Oct 042016


A light, easygoing, tasty three year old that’s better than average.  


Located in Belmopan (capital of Belize), Travellers is a distillery which traces its origins to 1953 when Master Blender Senor Omario Jaime Pedomo opened a bar he named Traveller’s as a nod to the rum sales made to people travelling to and from Belize City. The company currently uses molasses with natural fermentation (both source of the former and duration of the latter are unknown to me at this time) and double distills the result in a triple column continuous still, for a supposedly smoother, lighter taste.  Like many other likker outfits that are big in their own country (DDL comes to mind) they also produces liqueurs, brandies, gins, wines, and vodka, mostly for the local market.

Given that I enjoyed the other rums made by them, it’s odd how long this Belizean hooch escaped my grubby little paws and maybe says something for my purchasing priorities, or where I’ve been buying.  It’s the mid-range companion to the quite interesting 1-Barrel and 5-Barrel expressions (the numbers refer to the years of ageing), which may not have scored in the stratosphere, but were tasty, workmanlike rums by any standard. If I had to stratify them, I’d say they were a kind of mix of the softer Bajan and Spanish styles, but that’s just me.

travellers-3-barrel-1The 3 barrel also evinces a peculiarity of the Traveller’s design philosophy – every one of their three products sports a different label, this one with that “parrot” moniker on it which was absent in the other two, and the five even went with a different bottle shape entirely. It doesn’t really matter, not does it impact my enjoyment, it’s just a curious divergence from the norm of consistency, and I wonder whether it’s deliberate.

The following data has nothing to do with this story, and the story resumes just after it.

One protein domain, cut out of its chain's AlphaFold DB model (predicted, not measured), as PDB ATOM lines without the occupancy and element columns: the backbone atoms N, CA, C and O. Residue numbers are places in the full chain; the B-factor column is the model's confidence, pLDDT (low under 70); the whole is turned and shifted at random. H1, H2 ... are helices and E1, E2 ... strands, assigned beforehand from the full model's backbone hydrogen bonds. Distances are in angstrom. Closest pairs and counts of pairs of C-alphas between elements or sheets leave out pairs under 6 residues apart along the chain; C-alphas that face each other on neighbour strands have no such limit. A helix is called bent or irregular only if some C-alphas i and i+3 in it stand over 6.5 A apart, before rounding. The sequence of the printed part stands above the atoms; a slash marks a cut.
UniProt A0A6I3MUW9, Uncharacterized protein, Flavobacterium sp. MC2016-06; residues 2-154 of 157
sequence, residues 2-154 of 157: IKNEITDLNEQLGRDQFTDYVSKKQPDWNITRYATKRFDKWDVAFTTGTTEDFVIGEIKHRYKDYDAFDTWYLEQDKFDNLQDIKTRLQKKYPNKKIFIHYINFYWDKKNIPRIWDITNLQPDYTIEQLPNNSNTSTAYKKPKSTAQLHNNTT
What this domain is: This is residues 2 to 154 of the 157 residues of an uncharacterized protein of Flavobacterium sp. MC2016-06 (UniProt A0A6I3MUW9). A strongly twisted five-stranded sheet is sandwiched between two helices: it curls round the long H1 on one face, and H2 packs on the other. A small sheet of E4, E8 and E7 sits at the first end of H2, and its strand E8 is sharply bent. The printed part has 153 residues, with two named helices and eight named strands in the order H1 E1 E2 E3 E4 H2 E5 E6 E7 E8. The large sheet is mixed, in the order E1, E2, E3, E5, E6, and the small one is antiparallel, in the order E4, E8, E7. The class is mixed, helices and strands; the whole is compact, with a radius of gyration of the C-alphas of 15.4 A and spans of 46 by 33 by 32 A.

Anyway, moving right along: a light orange-gold rum aged three years, distilled at 40% for the North American market (I’ve not seen any Europeans review it, which suggests it’s either attracting zero attention there or simply not available). A quick sharp jab of turpentine and wax flared briefly on the nose, and then was gone, followed by wood, sawdust, salted caramel, Haagen-Dasz toffee ice cream and vanilla.  Only barely could some light fruity notes be discerned, maybe cherries, maybe apricots — in either case they were overripe.  It was an interesting smell, overall, especially in how it developed, but admittedly somewhat schizophrenic between sweet and salt and fruity.

The rum was medium bodied in the mouth, a little sharp, because the ageing had been brief enough to just take some of the edges off a rawer, more jagged profile, not all. In a peculiar reversal of the way flavours usually develop, it started off with large, dominant flavours of butterscotch, caramel, crushed walnuts and toffee, plus a minor key of cinnamon, apricots and faint citrus, maybe orange peel…and crushed apples bleeding juice before being made into cider.  The finish was perhaps the oddest part of my experience with this rum – it was short and the initial smells that I noted did an Alcatraz at the beginning, were back here: wax, paraffin, some turpentine and furniture polish, as well as sweeter, shyer notes of fruits, more caramel, more butterscotch…there really was too much of this.

On balance, the Parrot 3 Barrel showcased rather more potential than actuality.  Digging out my initial tasting notes for the 1 and 5 barrel, it’s clear this falls right in the middle, the tastes of the  former being tamed a little and being more developed, while not quite at the level of the latter. Something about the overall dominance of the toffee and caramel and vanillas was vaguely off-putting, and didn’t allow the subtler flavours to come through as well as they might have.

So although it’s a well made drink, I think it’s a bit of a yawn-through — still not in the ballpark of either the 5-Barrel or the Don Omario’s 15 year old, and yet lacking the 1-Barrel’s unashamed, almost joyous assertiveness and youth. Like a middle child not knowing which one of the siblings to hang out with, this rum uneasily tries to bridge the divide while balancing precariously in the centre.  That it succeeds at all (and it does, more or less) and provides an enjoyable experience, is quite a feat under such circumstances